Sunday, December 04, 2005

When More Equals Less in the British NHS

The Times (UK) and other UK papers have reported on continuing deficits afflicting the UK National Health Service (NHS). For example, this Times report noted how London hospitals are delaying elective services for as much time as is allowed by national targets (e.g., outpatient appointments, 13 weeks, elective surgery, 6 months). Furthermore, "other NHS trusts are saving money by removing patients from waiting lists, a policy condemned yesterday by doctors." "Dr Paul Miller, chairman of the British Medical Association's consultants committee, said this practice was 'outrageous.'"

A Times editorial wondered why these deficits were happening, given that "NHS spending has increased by 20 billion [pounds sterling] since 2000, a 40 per cent rise." Particularly,

Money that voters expected to go to the sharp end has instead been spent on administration. Since 1998, the number of NHS managers in England has risen three times as fast as the number of clinical staff, doctors and nurses. At the same time, despite the injection of billions, NHS productivity has fallen 1 per cent a year since 1997, which itself is an indictment of those managers.
The rising numbers and costs of health care managers, accompanied by rising costs of health care, but not necessarily better access or quality, seems to be a frequent, if not global pheonomenon. (See our previous post about the rapidly rising numbers of US managers here.)

Again, part of the problem is that work in a bureaucracy tends to grow to occupy all the bureaucrats. A bigger part of the problem, as we just noted, is that many of these managers don't seem to understand the health care context, or share the values of health care professionals.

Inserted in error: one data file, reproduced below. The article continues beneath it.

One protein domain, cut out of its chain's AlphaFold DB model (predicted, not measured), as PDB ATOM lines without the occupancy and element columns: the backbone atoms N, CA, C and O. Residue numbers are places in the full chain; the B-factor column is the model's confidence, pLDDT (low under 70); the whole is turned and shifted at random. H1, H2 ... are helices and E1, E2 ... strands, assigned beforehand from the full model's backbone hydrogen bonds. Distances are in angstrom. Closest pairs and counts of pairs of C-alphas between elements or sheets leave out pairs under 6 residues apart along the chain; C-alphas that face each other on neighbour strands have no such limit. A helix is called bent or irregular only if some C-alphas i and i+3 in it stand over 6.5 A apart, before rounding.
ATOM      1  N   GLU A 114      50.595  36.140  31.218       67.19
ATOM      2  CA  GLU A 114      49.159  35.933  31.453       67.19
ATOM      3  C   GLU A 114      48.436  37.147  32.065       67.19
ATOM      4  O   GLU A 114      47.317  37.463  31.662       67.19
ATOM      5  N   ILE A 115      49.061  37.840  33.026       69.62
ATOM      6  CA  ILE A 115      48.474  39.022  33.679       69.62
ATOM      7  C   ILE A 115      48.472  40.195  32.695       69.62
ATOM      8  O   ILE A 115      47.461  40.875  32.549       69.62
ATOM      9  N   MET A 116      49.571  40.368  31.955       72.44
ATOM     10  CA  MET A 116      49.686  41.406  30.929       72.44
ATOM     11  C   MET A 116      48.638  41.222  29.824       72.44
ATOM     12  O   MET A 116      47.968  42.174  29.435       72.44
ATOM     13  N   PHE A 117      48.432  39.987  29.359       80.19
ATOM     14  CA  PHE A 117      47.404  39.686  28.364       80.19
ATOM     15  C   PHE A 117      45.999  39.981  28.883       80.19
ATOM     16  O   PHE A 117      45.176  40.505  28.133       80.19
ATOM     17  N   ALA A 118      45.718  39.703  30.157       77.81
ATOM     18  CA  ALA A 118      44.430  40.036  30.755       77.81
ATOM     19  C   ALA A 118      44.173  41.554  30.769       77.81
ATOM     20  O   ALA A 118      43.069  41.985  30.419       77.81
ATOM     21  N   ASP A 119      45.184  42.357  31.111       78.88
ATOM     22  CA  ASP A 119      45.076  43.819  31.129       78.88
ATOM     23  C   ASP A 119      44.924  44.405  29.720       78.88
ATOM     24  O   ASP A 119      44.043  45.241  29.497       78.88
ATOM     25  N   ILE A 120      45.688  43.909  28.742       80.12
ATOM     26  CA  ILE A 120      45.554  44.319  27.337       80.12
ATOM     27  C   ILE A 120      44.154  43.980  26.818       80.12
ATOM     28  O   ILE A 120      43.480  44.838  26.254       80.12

1 comment:

Anonymous said...

"many of these managers don't seem to understand the health care context, or share the values of health care professionals"

This is so true it should hardly need saying but, at the same time, so widely overlooked that it bears repeating.

Yet one of the mysteries (at least to me) is the relative absence of physicians in managing the business of health care.

I can understand physicians' reluctance to become involved in all that - after all, most chose medicine over business for their own good reasons. But nature abhors a vacuum. As the delivery system becomes more fragmented and expensive, non-physicians have rushed in to fill leadership positions and the direction our health care system is taking reflects the leadership it has. That's not all bad, but IMO would be much better if more physicians were taking part. I think the business of medicine is missing the perspective that only physician leadership can provide.

One hopeful sign is that there is a growing number of physician managers in the business of health care, even among large insurance companies (Jack Rowe at Aetna and or Bill McGuire at United Health come to mind).

But that's not nearly enough. What will it take for more physicians to step into health care business leadership roles?

--John Fembup